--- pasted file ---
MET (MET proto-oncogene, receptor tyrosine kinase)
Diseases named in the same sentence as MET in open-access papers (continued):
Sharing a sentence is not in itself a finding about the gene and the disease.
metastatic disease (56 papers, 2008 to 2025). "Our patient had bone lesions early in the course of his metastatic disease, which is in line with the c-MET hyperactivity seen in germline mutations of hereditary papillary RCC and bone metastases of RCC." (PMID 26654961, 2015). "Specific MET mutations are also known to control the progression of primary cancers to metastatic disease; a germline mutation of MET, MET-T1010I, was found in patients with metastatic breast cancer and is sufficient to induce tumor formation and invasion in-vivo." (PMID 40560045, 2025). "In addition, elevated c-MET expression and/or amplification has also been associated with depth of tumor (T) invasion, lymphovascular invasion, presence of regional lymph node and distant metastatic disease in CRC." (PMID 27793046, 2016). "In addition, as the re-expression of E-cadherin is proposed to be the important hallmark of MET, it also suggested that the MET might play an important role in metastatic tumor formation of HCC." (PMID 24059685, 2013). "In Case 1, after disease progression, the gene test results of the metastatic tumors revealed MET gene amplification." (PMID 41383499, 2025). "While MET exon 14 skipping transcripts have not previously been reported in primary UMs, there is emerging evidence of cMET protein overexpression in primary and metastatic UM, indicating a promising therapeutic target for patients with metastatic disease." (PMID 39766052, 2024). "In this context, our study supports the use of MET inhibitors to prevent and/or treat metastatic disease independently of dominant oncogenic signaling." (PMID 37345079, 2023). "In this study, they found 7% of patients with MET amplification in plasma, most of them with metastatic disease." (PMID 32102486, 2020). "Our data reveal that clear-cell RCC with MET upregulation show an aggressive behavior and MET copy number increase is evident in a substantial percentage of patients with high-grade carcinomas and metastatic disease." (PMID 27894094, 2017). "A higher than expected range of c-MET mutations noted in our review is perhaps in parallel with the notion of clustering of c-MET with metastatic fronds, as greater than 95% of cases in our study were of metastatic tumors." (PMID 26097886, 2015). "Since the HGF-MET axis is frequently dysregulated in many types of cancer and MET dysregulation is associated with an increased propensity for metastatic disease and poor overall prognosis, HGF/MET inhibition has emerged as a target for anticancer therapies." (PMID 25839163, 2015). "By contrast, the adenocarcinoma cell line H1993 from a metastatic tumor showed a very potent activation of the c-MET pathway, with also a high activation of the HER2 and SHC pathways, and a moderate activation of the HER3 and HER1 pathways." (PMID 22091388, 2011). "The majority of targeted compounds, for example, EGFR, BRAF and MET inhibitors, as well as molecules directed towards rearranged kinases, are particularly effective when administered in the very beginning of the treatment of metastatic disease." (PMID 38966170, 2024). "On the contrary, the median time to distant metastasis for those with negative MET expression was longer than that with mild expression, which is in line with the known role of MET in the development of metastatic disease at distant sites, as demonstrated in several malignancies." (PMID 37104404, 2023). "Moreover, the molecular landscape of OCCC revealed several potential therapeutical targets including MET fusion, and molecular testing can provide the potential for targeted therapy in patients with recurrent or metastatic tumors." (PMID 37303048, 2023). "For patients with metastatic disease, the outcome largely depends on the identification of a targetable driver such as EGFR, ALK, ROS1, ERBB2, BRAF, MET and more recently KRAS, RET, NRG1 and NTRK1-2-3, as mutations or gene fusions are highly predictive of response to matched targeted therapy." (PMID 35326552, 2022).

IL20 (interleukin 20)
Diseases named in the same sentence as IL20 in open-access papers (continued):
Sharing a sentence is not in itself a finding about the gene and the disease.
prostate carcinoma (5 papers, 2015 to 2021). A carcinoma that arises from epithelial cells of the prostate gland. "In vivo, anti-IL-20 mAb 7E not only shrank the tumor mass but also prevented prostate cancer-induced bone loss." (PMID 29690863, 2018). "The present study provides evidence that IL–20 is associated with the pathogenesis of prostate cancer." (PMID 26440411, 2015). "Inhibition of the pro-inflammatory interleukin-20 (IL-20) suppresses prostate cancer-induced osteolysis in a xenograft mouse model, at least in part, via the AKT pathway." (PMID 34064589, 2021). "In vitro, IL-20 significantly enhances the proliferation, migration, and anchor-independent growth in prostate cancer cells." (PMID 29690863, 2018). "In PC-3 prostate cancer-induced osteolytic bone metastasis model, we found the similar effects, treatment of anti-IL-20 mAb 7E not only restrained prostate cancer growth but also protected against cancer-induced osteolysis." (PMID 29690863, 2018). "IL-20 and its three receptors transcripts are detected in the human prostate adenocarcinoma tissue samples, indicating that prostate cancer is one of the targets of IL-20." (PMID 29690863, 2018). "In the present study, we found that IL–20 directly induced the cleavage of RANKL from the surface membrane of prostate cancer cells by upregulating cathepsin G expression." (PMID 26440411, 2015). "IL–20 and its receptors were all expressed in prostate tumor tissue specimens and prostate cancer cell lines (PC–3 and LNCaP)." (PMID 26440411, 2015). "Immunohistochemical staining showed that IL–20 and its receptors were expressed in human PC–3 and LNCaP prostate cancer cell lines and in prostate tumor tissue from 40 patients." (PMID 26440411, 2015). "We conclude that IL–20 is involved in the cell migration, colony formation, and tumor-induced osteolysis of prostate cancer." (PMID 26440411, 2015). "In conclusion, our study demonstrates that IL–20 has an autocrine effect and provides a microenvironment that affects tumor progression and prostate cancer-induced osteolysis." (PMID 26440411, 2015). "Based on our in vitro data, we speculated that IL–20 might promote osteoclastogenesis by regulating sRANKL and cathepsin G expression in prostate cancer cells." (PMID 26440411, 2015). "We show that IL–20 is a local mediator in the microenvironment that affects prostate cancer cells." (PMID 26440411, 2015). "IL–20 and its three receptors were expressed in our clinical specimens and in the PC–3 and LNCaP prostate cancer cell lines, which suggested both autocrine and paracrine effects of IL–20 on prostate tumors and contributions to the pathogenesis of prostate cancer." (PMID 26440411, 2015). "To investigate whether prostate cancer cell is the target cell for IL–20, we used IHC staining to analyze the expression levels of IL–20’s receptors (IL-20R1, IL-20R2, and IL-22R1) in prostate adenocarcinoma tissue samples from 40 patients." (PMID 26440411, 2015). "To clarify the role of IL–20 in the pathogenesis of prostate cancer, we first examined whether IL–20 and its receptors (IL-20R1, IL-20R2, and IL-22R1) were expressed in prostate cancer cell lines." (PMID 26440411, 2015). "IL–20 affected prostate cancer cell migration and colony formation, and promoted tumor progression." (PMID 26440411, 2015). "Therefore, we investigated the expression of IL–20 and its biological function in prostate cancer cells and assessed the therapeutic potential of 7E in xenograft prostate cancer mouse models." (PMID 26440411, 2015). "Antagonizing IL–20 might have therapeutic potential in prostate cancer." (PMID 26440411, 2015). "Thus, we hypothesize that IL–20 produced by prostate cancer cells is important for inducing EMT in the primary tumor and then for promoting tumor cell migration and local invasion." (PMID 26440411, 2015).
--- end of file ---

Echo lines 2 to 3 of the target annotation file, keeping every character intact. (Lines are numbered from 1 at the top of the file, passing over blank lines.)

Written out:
Diseases named in the same sentence as MET in open-access papers (continued):
Sharing a sentence is not in itself a finding about the gene and the disease.